Section 82 certificate – Certification by the Municipality that all conditions have been met with regards to the establishment of the township, including the proclamation and the arrangements for the installation of services. This certificate has the effect of transfer of stands being authorised and building plans being accepted for approval. This section number is peculiar to Ordinance 15 of 1986 and will differ with other province’s Ordinances.
Section 101 certificate – Certification by the Municipality that the applicant has fulfilled all pre-proclamation conditions as set out in the Conditions of Establishment and that the attorneys may submit the township register documentation to the Deeds Office. This section number is peculiar to Ordinance 15 of 1986 and will differ with other province’s Ordinances.
Section 125 Amendment Scheme – As part of township proclamation process, the new township’s approved zonings are incorporated into the existing Town Planning Scheme in operation. This is contained in the prescribed Maps and Annexures and is gazetted together with the notice of the township. This section number is peculiar to Ordinance 15 of 1986 and will differ with other province’s Ordinances.
Services Agreement – Agreement concluded between applicant and Municipality on the responsibilities to provide the internal and external services required for a development, the level of services to be provided, as well as the amounts of services contributions payable.
Services Contributions – See Engineering Services Contributions
Services Appeal Board – Review board set up in terms of the Ordinance to decide on appeals relating to engineering services.
Special Zoning – Zoning category used for any land-use right that is not otherwise defined and in need of a tailor-made description. For example a filling station is ordinarily regarded under “Business” but if you want to isolate the filling station without the other business uses, one creates a zoning of “Special for Filling Station”. Similarly Special zonings can be created for “hotel” or “boutique hotel”, etc.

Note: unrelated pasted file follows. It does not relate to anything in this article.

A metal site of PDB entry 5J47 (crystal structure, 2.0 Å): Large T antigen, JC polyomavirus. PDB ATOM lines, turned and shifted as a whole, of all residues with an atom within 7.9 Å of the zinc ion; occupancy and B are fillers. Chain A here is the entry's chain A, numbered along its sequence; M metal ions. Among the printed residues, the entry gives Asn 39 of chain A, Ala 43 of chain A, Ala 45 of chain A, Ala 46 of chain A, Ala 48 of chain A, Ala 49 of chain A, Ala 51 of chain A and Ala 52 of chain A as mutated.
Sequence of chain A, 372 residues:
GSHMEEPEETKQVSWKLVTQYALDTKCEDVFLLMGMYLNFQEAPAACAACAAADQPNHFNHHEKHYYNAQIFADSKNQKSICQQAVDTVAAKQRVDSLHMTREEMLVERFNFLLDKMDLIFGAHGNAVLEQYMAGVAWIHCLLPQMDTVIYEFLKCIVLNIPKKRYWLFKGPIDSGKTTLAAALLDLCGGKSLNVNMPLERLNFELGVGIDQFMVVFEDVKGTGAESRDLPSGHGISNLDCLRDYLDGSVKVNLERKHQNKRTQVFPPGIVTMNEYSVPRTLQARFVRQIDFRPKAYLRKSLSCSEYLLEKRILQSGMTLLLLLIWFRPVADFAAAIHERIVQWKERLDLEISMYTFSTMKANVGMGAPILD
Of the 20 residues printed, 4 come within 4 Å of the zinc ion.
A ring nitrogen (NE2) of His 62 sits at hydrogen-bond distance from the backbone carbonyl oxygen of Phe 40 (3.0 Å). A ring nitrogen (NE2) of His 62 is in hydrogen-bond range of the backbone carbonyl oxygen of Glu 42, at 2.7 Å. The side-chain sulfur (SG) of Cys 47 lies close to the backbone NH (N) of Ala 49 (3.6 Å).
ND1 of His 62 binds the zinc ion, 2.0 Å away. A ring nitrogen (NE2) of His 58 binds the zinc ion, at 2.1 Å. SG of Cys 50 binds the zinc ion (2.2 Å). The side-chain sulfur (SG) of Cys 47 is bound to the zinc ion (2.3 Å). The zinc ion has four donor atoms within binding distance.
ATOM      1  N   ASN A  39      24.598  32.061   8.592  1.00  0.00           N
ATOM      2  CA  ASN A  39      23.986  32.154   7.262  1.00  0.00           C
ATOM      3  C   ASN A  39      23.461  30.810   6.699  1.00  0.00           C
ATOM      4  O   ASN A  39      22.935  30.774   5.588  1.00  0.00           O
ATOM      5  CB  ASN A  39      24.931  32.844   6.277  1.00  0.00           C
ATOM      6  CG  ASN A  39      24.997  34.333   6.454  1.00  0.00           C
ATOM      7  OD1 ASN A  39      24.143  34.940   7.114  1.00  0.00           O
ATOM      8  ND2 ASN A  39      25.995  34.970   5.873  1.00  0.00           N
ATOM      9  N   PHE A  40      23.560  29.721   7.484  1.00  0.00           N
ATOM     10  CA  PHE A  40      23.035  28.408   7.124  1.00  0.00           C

Title Restriction – restricting condition contained in the title deed of a property, which may have the effect of a limitation on development. In older townships, prior to Town Planning Schemes, the title deed used to regulate land uses and many remnants of these still exist today. These include a limitation on subdivision, prescriptions on the use of building materials, building lines, the purpose for which a stand may (or may not) be used, etc. Title restrictions can be removed with a prescribed process.
Town Planning Scheme – System of land use management, in terms of legislation, which allocates legal rights to land within its area to develop and the erection and use of buildings within the ambit of specific conditions and control measures. A Town Planning Scheme consists of maps covering the whole scheme area down to an individual stand level, with zonings indicated in colour codes, plus Annexures indicating conditions and controls for each stand. Town Planning Schemes are managed and administered by Municipalities. It is set to be phased out and replaced in due course by Land Use Management Schemes. (See elsewhere)